Gene-controlling tags can help in modern therapies

The concept that chemical tags on genes may affect their expression without any alteration of the DNA sequence is surprising. Still, the so-called RNA epigenetics is crucial both for the expression of genes and development of diseases.Today we can use this knowledge.

Pedro Batista, a biologist at the National Cancer Institute (NCI) in Bethesda, Maryland, explains that research has shown epigenetic marks as located on the surface of mRNA. The cell uses them to determine where, when and how much of the protein needs to be produced.

What is more, the marker-modified mRNA may affect the cell viability regardless of whether they are naturally divisible, develop cancers or have impact on the development of neurologic diseases. These provide valuable guidance for drug developers. Contrary to what one might expect, there exist a number of diseases where epigenetic markers play a crucial part.

Modified mRNA had been reported as early as in the 70’s, whereas it was quite abandoned in terms of interest it attracted up to 2008. Subsequently, Chuan He at the University of Chicago, Samie Jaffrey at Weill Cornell Medicine, and Gideon Rechavi at Tel Aviv University in Israel decided to take a new look at the discovery. Their teams focused on one modification of mRNA bearing a marker. The group of researchers not only determined that a well-known enzyme removes the modification but also discovered that the epigenetic marker plays a significant biological role.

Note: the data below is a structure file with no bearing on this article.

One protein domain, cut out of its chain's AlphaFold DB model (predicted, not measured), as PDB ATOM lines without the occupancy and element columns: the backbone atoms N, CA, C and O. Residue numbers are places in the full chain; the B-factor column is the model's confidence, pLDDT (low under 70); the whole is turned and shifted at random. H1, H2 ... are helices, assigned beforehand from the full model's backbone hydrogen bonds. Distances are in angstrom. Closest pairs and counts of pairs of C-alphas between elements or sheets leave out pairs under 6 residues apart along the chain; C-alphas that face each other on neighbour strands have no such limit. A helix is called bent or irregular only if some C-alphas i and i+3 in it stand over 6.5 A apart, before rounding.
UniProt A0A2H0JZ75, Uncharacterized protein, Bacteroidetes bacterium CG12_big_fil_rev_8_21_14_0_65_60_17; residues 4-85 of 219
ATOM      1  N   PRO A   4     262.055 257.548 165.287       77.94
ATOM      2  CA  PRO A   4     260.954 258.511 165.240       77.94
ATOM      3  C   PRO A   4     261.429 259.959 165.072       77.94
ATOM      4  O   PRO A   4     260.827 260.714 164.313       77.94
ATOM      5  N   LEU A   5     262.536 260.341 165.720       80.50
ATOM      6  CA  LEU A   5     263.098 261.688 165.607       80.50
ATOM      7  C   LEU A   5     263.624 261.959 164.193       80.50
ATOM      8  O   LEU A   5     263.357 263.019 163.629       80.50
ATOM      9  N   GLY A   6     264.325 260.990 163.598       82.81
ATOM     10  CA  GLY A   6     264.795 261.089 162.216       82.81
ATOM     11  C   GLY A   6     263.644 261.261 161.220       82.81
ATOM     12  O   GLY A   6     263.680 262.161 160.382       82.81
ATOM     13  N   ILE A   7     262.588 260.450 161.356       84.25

The marker on mRNA may not solely affect the intensity of gene expression that is necessary for the proper differentiation of embryonic stem cells into different types of cells. By contrast, it is capable of restricting this differentiation in blood stem cells. On the other hand, the marker stimulates leukemia in the case of this particular disease. In 2017, three research teams demonstrated that the elimination of the marker with the use of the enzyme on mRNA kills tumour cells in the case of acute myeloid leukemia. At least three biotech companies are currently working on the development of experimental drugs for blocking such enzymes.

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